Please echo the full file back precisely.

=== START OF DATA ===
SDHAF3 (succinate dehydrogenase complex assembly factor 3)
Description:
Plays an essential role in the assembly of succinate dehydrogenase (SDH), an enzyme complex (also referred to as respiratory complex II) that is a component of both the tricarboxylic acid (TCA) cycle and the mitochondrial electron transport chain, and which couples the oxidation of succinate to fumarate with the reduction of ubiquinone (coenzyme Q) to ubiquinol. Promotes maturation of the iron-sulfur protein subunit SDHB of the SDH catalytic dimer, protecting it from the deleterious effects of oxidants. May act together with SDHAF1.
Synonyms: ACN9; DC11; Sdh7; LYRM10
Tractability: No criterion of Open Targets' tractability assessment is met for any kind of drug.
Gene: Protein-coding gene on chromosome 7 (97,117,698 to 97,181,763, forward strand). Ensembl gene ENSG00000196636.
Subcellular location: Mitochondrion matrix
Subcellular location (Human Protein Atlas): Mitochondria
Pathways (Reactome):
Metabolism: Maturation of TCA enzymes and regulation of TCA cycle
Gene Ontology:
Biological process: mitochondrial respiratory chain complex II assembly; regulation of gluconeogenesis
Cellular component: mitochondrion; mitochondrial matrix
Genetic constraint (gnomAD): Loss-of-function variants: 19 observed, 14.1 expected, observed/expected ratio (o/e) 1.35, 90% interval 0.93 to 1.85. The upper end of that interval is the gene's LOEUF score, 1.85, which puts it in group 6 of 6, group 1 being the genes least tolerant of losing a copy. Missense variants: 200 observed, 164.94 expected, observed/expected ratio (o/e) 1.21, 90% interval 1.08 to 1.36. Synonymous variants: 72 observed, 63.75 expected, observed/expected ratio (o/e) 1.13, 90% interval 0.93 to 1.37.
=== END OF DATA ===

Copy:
SDHAF3 (succinate dehydrogenase complex assembly factor 3)
Description:
Plays an essential role in the assembly of succinate dehydrogenase (SDH), an enzyme complex (also referred to as respiratory complex II) that is a component of both the tricarboxylic acid (TCA) cycle and the mitochondrial electron transport chain, and which couples the oxidation of succinate to fumarate with the reduction of ubiquinone (coenzyme Q) to ubiquinol. Promotes maturation of the iron-sulfur protein subunit SDHB of the SDH catalytic dimer, protecting it from the deleterious effects of oxidants. May act together with SDHAF1.
Synonyms: ACN9; DC11; Sdh7; LYRM10
Tractability: No criterion of Open Targets' tractability assessment is met for any kind of drug.
Gene: Protein-coding gene on chromosome 7 (97,117,698 to 97,181,763, forward strand). Ensembl gene ENSG00000196636.
Subcellular location: Mitochondrion matrix
Subcellular location (Human Protein Atlas): Mitochondria
Pathways (Reactome):
Metabolism: Maturation of TCA enzymes and regulation of TCA cycle
Gene Ontology:
Biological process: mitochondrial respiratory chain complex II assembly; regulation of gluconeogenesis
Cellular component: mitochondrion; mitochondrial matrix
Genetic constraint (gnomAD): Loss-of-function variants: 19 observed, 14.1 expected, observed/expected ratio (o/e) 1.35, 90% interval 0.93 to 1.85. The upper end of that interval is the gene's LOEUF score, 1.85, which puts it in group 6 of 6, group 1 being the genes least tolerant of losing a copy. Missense variants: 200 observed, 164.94 expected, observed/expected ratio (o/e) 1.21, 90% interval 1.08 to 1.36. Synonymous variants: 72 observed, 63.75 expected, observed/expected ratio (o/e) 1.13, 90% interval 0.93 to 1.37.